“Well, we did it when we were their age.”
This common refrain, popular among parents with a permissive attitude toward underage drinking, is often coupled with well-intentioned efforts to keep adolescents safe while consuming alcohol: Think encouraging alcohol-imbibing teens to take advantage of ride programs like Uber, to spend the night at a friend’s house, or to drink in one’s own home as opposed to unknown settings. Referred to by social scientists as “harm reduction,” this strategy is more than just ineffective, say experts. It’s helping to fuel an epidemic of teenage binge drinking.
Although many parents of today’s teenagers drank when they were young, data shows important differences between teen drinking then and now. In 1991, about half of high school students reported consuming alcohol, according to the Centers for Disease Control and Prevention (CDC). In 2015, less than 18 percent of high-schoolers drank. That 65 percent decline is news to celebrate. But here’s the bad news: Many of today’s teens who drink do so in excess. More than half of high school students who drink alcohol report recent episodes of binge drinking — consuming five or more drinks at a time — according to the CDC.
This comes as no surprise to Joseph LaBrie, a Loyola Marymount University psychology professor and alcohol researcher. “One of the major reasons I see now [for underage drinking] is to black-out, get wasted. That wasn’t the case 20 years ago,” he said.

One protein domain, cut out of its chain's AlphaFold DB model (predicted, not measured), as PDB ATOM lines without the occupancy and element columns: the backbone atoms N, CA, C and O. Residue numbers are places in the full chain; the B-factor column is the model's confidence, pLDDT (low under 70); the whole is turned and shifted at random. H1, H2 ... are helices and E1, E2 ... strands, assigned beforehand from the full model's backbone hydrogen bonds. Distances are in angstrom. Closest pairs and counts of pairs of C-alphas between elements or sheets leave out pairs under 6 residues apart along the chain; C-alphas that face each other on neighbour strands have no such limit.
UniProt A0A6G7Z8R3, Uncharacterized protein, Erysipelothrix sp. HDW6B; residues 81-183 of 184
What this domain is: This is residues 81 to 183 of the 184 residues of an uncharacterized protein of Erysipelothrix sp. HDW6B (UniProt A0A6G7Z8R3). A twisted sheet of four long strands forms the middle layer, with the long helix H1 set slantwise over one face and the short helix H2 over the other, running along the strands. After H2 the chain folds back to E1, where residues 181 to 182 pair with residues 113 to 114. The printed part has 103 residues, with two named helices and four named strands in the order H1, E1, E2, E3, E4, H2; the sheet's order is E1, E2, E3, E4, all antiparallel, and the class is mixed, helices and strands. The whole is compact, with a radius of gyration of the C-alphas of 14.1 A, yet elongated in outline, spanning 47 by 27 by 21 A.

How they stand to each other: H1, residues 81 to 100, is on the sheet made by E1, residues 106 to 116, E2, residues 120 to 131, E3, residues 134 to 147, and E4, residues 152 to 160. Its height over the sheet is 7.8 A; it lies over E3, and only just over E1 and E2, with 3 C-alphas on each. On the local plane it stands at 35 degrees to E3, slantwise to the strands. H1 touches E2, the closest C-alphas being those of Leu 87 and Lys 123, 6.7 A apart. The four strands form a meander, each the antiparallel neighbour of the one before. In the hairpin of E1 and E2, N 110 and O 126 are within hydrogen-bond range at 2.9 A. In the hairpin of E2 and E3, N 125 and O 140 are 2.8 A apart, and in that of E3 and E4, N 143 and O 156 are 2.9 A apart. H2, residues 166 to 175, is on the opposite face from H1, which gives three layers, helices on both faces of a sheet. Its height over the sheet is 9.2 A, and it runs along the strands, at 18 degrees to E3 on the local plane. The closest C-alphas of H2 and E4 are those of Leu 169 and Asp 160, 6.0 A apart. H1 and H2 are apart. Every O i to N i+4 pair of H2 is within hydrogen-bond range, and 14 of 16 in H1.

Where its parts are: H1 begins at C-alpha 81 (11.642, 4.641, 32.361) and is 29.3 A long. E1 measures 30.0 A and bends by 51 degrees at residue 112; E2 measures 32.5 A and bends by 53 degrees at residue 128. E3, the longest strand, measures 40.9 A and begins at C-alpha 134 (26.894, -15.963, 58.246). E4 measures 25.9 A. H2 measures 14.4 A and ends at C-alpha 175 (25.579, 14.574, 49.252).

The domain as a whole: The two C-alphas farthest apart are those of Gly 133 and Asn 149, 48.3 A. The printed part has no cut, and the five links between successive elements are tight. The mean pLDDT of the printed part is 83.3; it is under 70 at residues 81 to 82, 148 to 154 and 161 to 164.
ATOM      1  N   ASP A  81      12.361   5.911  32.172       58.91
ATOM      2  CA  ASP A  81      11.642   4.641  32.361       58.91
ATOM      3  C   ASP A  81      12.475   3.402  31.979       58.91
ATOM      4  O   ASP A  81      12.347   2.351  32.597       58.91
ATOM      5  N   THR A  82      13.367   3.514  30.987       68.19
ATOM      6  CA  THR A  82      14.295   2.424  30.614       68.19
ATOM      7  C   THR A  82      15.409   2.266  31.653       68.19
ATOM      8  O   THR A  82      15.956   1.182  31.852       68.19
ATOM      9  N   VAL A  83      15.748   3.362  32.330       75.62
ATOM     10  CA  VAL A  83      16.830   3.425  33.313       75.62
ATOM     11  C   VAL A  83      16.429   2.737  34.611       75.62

Most parents don’t want their teens to binge drink. But parents who attempt to provide safe parameters — like having teens drink in the basement with friends — increase the likelihood that their offspring will become binge drinkers. “Parents truly think they’re doing the right thing. This is coming from such a good place,” acknowledged Lindsay Squeglia, an alcohol researcher and professor at the Medical University of South Carolina.
Researchers in the growing field of alcohol research aren’t interested in passing judgment on parents. Rather, they’re eager to share evidence that demonstrates unequivocally why teens benefit from waiting even a few years before they start drinking. Experts also want parents to know they have far more influence over their teens’ decisions regarding alcohol use than they may realize."
Source: The Washington Post